A SURVIVOR of historical institutional abuse has said measures must be put in place to allow applications to a compensation scheme launched today to proceed without delay.
A redress board set up by the Executive will assess applications from victims through a range of panels.
However, coronavirus control measures mean that members of the panels cannot hold face to face meetings.
The panels will also not be able to access victims' files that have not been digitalised to date.
Jon McCourt, chairman of the North West Victims' Group, warned these obstacles must not be allowed to hinder the scheme getting under way.
He said: "It will be a real comfort to our members to know this redress board has been launched but my fear is further delays to compensation being paid out.
"I recognise the fact that the members of the panels will be working remotely and that the Public Record Office, where files are stored, is currently closed, but even with these difficulties applications should be processed where possible.
"Some files are still only available on hard copy but others have been digitalised and should be available to the panels.
"There is nothing in this that can't be overcome.
"What we need more than ever is a streamlined process that ensures that every victim and survivor of historical institutional abuse receives first and foremost information from the redress board about how to access the application form as soon as possible.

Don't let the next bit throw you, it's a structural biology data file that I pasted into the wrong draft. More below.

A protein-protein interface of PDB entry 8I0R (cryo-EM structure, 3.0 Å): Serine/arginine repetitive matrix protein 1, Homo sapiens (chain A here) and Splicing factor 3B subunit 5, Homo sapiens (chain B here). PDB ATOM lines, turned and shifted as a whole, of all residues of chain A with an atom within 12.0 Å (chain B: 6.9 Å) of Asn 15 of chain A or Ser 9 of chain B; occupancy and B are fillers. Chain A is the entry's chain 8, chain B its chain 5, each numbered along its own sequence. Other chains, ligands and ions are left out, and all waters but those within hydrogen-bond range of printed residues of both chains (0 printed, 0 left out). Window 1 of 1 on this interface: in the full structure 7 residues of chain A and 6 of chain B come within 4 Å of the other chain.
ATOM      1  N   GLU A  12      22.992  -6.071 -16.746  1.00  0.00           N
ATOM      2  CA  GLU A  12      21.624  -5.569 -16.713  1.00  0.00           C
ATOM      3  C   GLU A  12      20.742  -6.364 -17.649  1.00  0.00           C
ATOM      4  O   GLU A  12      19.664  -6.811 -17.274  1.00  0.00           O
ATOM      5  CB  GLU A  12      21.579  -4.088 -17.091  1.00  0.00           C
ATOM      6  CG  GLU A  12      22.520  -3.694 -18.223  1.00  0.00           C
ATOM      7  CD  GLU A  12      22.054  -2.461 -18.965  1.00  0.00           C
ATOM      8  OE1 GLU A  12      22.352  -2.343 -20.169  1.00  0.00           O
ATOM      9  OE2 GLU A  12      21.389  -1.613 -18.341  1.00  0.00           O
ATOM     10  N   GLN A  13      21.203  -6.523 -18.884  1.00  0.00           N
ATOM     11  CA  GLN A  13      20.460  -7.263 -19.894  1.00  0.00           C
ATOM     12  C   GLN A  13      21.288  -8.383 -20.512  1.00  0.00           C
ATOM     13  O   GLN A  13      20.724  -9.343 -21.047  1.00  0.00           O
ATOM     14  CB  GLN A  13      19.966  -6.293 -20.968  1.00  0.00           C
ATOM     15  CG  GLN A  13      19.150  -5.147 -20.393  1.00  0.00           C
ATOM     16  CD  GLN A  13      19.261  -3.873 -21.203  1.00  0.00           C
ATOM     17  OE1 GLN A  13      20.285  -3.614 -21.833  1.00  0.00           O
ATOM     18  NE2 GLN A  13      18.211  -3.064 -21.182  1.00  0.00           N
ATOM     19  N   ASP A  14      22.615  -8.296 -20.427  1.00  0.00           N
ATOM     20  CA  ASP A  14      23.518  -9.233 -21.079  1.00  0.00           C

"This application process should be kept as straightforward as possible because by the very nature of the abuse our members suffered, their literacy level is low which affects their ability to complete a complicated application form."
Last November legislation went through the House of Commons recognising the right of abuse victims to compensation.
Within days the head of the Civil Service, David Sterling, told victims of his intention to set up the redress board.
Mr McCourt added: "I am delighted to see the scheme launched as scheduled which means the panels should receive the first application around the middle of April and within weeks the first redress payments would be processed.
"As regards the money being available, David Sterling told me if a cheque is written that cheque will be honoured."